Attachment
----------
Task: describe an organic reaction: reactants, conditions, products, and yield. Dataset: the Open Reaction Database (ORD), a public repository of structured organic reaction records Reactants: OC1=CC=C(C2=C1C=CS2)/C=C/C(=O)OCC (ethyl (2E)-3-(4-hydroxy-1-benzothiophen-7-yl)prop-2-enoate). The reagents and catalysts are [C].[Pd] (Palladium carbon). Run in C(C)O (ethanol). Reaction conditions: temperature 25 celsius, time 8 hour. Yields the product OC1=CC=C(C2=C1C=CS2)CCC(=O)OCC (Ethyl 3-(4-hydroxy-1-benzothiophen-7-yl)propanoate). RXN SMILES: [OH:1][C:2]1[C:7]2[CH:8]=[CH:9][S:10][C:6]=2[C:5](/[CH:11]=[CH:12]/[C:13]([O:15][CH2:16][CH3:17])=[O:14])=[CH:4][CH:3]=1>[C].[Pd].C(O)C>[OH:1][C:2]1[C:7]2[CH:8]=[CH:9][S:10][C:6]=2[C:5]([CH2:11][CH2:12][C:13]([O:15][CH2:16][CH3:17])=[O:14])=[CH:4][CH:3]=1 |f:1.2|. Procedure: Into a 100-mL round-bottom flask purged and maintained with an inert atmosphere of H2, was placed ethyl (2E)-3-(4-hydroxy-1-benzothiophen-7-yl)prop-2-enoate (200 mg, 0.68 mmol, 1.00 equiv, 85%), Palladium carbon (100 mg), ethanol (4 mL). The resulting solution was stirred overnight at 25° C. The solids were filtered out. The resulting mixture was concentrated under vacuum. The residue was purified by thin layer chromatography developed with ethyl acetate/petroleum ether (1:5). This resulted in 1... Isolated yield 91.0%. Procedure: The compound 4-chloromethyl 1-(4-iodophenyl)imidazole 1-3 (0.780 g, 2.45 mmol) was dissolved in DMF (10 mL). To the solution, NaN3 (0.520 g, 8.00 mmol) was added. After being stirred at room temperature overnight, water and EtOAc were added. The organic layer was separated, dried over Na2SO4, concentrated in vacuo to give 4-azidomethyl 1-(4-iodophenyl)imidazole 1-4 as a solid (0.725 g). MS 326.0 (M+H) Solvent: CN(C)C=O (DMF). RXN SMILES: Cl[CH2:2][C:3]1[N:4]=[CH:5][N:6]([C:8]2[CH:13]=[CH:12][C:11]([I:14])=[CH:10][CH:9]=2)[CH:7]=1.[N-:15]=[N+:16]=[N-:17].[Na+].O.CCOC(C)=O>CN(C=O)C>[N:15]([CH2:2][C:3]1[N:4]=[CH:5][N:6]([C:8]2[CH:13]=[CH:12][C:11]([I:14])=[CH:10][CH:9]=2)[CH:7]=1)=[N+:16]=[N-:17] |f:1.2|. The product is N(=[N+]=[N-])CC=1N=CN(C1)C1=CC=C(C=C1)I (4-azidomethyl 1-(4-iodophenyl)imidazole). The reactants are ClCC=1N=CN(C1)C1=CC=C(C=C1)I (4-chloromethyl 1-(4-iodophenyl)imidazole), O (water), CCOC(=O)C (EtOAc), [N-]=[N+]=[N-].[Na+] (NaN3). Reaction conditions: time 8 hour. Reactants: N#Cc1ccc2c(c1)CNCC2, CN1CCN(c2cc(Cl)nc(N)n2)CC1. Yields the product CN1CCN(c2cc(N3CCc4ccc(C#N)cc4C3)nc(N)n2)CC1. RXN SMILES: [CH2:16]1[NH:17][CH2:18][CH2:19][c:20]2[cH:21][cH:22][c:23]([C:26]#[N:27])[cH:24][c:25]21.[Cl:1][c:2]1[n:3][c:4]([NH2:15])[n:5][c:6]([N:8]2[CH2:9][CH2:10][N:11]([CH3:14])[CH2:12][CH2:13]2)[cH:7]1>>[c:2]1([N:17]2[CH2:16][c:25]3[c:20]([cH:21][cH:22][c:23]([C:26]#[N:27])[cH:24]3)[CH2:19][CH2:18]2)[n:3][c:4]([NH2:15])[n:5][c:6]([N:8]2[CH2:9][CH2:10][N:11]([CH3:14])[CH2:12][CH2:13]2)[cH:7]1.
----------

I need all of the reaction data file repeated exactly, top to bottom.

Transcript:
Task: describe an organic reaction: reactants, conditions, products, and yield. Dataset: the Open Reaction Database (ORD), a public repository of structured organic reaction records Reactants: OC1=CC=C(C2=C1C=CS2)/C=C/C(=O)OCC (ethyl (2E)-3-(4-hydroxy-1-benzothiophen-7-yl)prop-2-enoate). The reagents and catalysts are [C].[Pd] (Palladium carbon). Run in C(C)O (ethanol). Reaction conditions: temperature 25 celsius, time 8 hour. Yields the product OC1=CC=C(C2=C1C=CS2)CCC(=O)OCC (Ethyl 3-(4-hydroxy-1-benzothiophen-7-yl)propanoate). RXN SMILES: [OH:1][C:2]1[C:7]2[CH:8]=[CH:9][S:10][C:6]=2[C:5](/[CH:11]=[CH:12]/[C:13]([O:15][CH2:16][CH3:17])=[O:14])=[CH:4][CH:3]=1>[C].[Pd].C(O)C>[OH:1][C:2]1[C:7]2[CH:8]=[CH:9][S:10][C:6]=2[C:5]([CH2:11][CH2:12][C:13]([O:15][CH2:16][CH3:17])=[O:14])=[CH:4][CH:3]=1 |f:1.2|. Procedure: Into a 100-mL round-bottom flask purged and maintained with an inert atmosphere of H2, was placed ethyl (2E)-3-(4-hydroxy-1-benzothiophen-7-yl)prop-2-enoate (200 mg, 0.68 mmol, 1.00 equiv, 85%), Palladium carbon (100 mg), ethanol (4 mL). The resulting solution was stirred overnight at 25° C. The solids were filtered out. The resulting mixture was concentrated under vacuum. The residue was purified by thin layer chromatography developed with ethyl acetate/petroleum ether (1:5). This resulted in 1... Isolated yield 91.0%. Procedure: The compound 4-chloromethyl 1-(4-iodophenyl)imidazole 1-3 (0.780 g, 2.45 mmol) was dissolved in DMF (10 mL). To the solution, NaN3 (0.520 g, 8.00 mmol) was added. After being stirred at room temperature overnight, water and EtOAc were added. The organic layer was separated, dried over Na2SO4, concentrated in vacuo to give 4-azidomethyl 1-(4-iodophenyl)imidazole 1-4 as a solid (0.725 g). MS 326.0 (M+H) Solvent: CN(C)C=O (DMF). RXN SMILES: Cl[CH2:2][C:3]1[N:4]=[CH:5][N:6]([C:8]2[CH:13]=[CH:12][C:11]([I:14])=[CH:10][CH:9]=2)[CH:7]=1.[N-:15]=[N+:16]=[N-:17].[Na+].O.CCOC(C)=O>CN(C=O)C>[N:15]([CH2:2][C:3]1[N:4]=[CH:5][N:6]([C:8]2[CH:13]=[CH:12][C:11]([I:14])=[CH:10][CH:9]=2)[CH:7]=1)=[N+:16]=[N-:17] |f:1.2|. The product is N(=[N+]=[N-])CC=1N=CN(C1)C1=CC=C(C=C1)I (4-azidomethyl 1-(4-iodophenyl)imidazole). The reactants are ClCC=1N=CN(C1)C1=CC=C(C=C1)I (4-chloromethyl 1-(4-iodophenyl)imidazole), O (water), CCOC(=O)C (EtOAc), [N-]=[N+]=[N-].[Na+] (NaN3). Reaction conditions: time 8 hour. Reactants: N#Cc1ccc2c(c1)CNCC2, CN1CCN(c2cc(Cl)nc(N)n2)CC1. Yields the product CN1CCN(c2cc(N3CCc4ccc(C#N)cc4C3)nc(N)n2)CC1. RXN SMILES: [CH2:16]1[NH:17][CH2:18][CH2:19][c:20]2[cH:21][cH:22][c:23]([C:26]#[N:27])[cH:24][c:25]21.[Cl:1][c:2]1[n:3][c:4]([NH2:15])[n:5][c:6]([N:8]2[CH2:9][CH2:10][N:11]([CH3:14])[CH2:12][CH2:13]2)[cH:7]1>>[c:2]1([N:17]2[CH2:16][c:25]3[c:20]([cH:21][cH:22][c:23]([C:26]#[N:27])[cH:24]3)[CH2:19][CH2:18]2)[n:3][c:4]([NH2:15])[n:5][c:6]([N:8]2[CH2:9][CH2:10][N:11]([CH3:14])[CH2:12][CH2:13]2)[cH:7]1.